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Introducing the 2015 Lionel Gelber Finalists. Today’s Nominee: Jack Fairweather

Every day this week, Foreign Policy is featuring an interview with one of the finalists for the Lionel Gelber Prize, a literary award for the year’s best non-fiction book in English on foreign affairs, jointly sponsored by FP and the Munk School of Global Affairs at the University of Toronto. Today’s finalist is journalist Jack ...

U.S. And Afghan Forces Battle Taliban In Kunar Province
KORENGAL VALLEY, AFGHANISTAN - OCTOBER 27: U.S. soldiers board an Army Chinook transport helicopter after it brought fresh soldiers and supplies to the Korengal Outpost on October 27, 2008 in the Korengal Valley, Afghanistan. The military spends huge effort and money to fly in supplies to soldiers of the 1-26 Infantry based in the Korengal Valley, site of some of the fiercest fighting of the Afghan war. The unpaved road into the remote area is bad and will become more treacherous with the onset of winter. (Photo by John Moore/Getty Images)

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Every day this week, Foreign Policy is featuring an interview with one of the finalists for the Lionel Gelber Prize, a literary award for the year’s best non-fiction book in English on foreign affairs, jointly sponsored by FP and the Munk School of Global Affairs at the University of Toronto. Today’s finalist is journalist Jack Fairweather, whose book, The Good War: Why We Couldn’t Win the War or the Peace in Afghanistan, is a sweeping early history of how the Afghan War, which began as a focused effort to track down those behind 9/11, became a sprawling, bloody mess.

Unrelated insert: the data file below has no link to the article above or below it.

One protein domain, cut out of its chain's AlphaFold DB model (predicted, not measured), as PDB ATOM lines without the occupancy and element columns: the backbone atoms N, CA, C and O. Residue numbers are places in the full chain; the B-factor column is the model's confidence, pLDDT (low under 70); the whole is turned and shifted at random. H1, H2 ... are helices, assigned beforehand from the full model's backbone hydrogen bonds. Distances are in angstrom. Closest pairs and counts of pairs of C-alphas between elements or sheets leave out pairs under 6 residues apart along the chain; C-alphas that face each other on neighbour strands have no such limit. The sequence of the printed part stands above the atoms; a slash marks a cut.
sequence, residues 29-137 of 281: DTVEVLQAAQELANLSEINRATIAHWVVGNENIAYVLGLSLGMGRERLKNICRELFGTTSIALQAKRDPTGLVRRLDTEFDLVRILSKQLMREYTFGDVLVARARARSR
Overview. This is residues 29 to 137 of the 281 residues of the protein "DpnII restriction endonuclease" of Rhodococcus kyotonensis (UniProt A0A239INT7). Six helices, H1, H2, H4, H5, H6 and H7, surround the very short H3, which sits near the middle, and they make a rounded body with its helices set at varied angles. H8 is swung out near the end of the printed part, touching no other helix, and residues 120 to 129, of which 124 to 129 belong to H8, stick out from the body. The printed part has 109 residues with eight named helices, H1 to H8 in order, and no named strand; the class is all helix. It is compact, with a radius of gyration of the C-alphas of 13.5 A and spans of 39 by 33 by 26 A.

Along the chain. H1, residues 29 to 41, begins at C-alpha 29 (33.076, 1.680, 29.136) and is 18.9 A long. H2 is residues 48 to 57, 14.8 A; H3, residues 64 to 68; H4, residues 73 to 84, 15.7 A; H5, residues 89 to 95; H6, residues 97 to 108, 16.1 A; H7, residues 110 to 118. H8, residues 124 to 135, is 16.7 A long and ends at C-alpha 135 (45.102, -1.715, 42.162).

The jury citation for Fairweather’s book is below:

In The Good War: Why We Couldn’t Win the War or the Peace in Afghanistan, Jack Fairweather documents with relentless detail the dysfunction of the Afghan campaign since 2001. The role of ignorance and waste in the pursuit of vague and naïve goals is arresting in this account of the conflict. Every player is a victim in a haphazard drama of inconclusive failure.

And listen to the interview, conducted by Rob Steiner, a former Wall Street Journal correspondent and director of fellowships in international journalism at the Munk School, here:

Alicia P.Q. Wittmeyer is the Europe editor at Foreign Policy. Her work has appeared in the Los Angeles Times, the Washington Post, and Forbes, among other places. She holds a bachelor’s degree from the University of California, Berkeley, and master’s degrees from Peking University and the London School of Economics. The P.Q. stands for Ping-Quon. @APQW

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